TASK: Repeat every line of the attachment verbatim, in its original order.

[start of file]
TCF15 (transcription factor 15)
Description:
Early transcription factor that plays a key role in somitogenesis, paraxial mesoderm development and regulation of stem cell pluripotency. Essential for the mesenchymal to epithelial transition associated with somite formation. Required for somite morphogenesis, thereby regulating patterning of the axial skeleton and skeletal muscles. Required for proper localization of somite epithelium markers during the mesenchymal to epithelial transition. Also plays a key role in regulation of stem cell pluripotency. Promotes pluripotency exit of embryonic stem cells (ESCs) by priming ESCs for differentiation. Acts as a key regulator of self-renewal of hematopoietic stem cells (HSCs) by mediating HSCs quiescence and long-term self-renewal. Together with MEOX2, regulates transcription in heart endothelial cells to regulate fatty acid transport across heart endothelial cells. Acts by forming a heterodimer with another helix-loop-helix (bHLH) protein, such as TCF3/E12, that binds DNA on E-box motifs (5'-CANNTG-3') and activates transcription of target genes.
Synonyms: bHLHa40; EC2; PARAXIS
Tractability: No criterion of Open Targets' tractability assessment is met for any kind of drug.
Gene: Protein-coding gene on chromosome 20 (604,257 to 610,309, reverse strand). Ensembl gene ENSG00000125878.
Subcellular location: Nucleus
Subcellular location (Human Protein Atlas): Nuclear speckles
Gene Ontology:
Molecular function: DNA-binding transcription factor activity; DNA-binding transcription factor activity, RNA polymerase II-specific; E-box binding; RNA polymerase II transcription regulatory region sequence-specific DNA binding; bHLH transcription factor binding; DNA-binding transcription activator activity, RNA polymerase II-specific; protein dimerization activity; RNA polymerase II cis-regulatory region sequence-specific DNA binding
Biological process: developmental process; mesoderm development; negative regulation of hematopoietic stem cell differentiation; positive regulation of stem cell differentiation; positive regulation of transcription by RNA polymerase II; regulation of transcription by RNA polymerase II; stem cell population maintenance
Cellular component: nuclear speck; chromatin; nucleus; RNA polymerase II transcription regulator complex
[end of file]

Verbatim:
TCF15 (transcription factor 15)
Description:
Early transcription factor that plays a key role in somitogenesis, paraxial mesoderm development and regulation of stem cell pluripotency. Essential for the mesenchymal to epithelial transition associated with somite formation. Required for somite morphogenesis, thereby regulating patterning of the axial skeleton and skeletal muscles. Required for proper localization of somite epithelium markers during the mesenchymal to epithelial transition. Also plays a key role in regulation of stem cell pluripotency. Promotes pluripotency exit of embryonic stem cells (ESCs) by priming ESCs for differentiation. Acts as a key regulator of self-renewal of hematopoietic stem cells (HSCs) by mediating HSCs quiescence and long-term self-renewal. Together with MEOX2, regulates transcription in heart endothelial cells to regulate fatty acid transport across heart endothelial cells. Acts by forming a heterodimer with another helix-loop-helix (bHLH) protein, such as TCF3/E12, that binds DNA on E-box motifs (5'-CANNTG-3') and activates transcription of target genes.
Synonyms: bHLHa40; EC2; PARAXIS
Tractability: No criterion of Open Targets' tractability assessment is met for any kind of drug.
Gene: Protein-coding gene on chromosome 20 (604,257 to 610,309, reverse strand). Ensembl gene ENSG00000125878.
Subcellular location: Nucleus
Subcellular location (Human Protein Atlas): Nuclear speckles
Gene Ontology:
Molecular function: DNA-binding transcription factor activity; DNA-binding transcription factor activity, RNA polymerase II-specific; E-box binding; RNA polymerase II transcription regulatory region sequence-specific DNA binding; bHLH transcription factor binding; DNA-binding transcription activator activity, RNA polymerase II-specific; protein dimerization activity; RNA polymerase II cis-regulatory region sequence-specific DNA binding
Biological process: developmental process; mesoderm development; negative regulation of hematopoietic stem cell differentiation; positive regulation of stem cell differentiation; positive regulation of transcription by RNA polymerase II; regulation of transcription by RNA polymerase II; stem cell population maintenance
Cellular component: nuclear speck; chromatin; nucleus; RNA polymerase II transcription regulator complex